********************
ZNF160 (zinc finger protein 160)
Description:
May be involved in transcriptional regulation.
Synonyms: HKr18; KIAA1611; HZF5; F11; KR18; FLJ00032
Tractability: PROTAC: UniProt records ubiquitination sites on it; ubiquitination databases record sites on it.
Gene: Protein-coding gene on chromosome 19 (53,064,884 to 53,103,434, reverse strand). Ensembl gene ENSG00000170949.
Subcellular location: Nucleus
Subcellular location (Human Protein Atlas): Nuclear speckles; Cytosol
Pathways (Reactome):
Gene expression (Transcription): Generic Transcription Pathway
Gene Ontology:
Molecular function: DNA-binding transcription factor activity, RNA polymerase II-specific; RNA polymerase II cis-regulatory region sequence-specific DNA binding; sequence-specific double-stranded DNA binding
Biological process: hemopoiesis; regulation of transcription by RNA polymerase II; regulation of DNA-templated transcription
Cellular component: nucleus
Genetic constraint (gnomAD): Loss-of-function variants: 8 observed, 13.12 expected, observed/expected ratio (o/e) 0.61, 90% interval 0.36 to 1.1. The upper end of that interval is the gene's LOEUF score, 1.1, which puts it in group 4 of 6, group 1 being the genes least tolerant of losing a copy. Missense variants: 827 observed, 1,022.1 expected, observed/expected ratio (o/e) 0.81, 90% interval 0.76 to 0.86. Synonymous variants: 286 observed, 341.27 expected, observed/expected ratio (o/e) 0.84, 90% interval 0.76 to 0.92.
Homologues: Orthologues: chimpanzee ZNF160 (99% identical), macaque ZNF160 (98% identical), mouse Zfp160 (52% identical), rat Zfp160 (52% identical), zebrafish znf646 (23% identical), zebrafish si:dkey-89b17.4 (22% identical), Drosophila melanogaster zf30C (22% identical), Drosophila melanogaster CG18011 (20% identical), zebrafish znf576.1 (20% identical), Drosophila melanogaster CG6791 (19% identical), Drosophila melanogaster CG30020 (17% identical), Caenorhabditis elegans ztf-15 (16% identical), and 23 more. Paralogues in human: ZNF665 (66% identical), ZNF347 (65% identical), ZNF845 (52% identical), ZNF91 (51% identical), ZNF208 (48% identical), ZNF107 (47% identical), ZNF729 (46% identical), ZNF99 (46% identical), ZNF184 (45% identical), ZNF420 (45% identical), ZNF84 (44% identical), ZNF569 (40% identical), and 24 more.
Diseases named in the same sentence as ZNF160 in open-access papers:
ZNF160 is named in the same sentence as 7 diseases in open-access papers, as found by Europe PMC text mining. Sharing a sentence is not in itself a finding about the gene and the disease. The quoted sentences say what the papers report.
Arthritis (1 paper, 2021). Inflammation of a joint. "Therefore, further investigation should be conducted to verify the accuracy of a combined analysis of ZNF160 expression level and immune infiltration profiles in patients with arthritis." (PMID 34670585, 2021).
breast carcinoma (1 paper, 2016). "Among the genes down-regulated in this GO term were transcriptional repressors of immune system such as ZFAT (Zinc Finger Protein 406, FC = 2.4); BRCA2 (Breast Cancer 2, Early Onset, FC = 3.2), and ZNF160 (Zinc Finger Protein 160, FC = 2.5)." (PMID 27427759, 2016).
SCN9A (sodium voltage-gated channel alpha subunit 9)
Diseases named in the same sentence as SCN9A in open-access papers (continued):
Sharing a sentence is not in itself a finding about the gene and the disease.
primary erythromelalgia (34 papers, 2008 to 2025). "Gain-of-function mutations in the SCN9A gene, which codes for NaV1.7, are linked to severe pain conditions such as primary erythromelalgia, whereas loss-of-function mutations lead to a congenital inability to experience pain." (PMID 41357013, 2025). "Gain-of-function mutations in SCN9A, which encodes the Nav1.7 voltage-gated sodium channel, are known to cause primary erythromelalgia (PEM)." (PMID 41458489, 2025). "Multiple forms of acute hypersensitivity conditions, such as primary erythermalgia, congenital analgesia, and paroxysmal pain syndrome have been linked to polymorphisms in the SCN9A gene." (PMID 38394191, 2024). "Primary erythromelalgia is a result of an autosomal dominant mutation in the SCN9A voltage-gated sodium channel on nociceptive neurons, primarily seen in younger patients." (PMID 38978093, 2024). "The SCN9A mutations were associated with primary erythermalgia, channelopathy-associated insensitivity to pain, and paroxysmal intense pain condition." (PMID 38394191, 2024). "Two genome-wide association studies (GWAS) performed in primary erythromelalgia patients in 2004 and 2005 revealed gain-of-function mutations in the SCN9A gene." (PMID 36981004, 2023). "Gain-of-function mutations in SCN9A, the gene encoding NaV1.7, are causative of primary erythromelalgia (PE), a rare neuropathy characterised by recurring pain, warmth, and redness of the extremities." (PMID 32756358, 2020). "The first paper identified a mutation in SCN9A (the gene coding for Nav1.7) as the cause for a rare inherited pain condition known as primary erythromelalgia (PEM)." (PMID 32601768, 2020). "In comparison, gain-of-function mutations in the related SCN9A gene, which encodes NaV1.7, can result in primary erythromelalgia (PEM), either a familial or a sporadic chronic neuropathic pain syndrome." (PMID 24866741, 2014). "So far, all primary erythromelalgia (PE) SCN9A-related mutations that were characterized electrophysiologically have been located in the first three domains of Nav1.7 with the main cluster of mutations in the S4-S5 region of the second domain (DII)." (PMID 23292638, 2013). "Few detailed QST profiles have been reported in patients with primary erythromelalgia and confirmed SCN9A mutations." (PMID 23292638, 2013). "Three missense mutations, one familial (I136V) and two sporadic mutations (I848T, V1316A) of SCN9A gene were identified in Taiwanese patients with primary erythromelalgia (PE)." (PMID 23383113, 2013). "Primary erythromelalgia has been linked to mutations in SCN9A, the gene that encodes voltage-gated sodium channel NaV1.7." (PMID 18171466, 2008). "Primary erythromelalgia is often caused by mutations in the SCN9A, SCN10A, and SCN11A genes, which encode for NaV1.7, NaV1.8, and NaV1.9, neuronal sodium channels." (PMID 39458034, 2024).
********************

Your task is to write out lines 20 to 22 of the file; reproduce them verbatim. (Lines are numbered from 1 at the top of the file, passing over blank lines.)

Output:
breast carcinoma (1 paper, 2016). "Among the genes down-regulated in this GO term were transcriptional repressors of immune system such as ZFAT (Zinc Finger Protein 406, FC = 2.4); BRCA2 (Breast Cancer 2, Early Onset, FC = 3.2), and ZNF160 (Zinc Finger Protein 160, FC = 2.5)." (PMID 27427759, 2016).
SCN9A (sodium voltage-gated channel alpha subunit 9)
Diseases named in the same sentence as SCN9A in open-access papers (continued):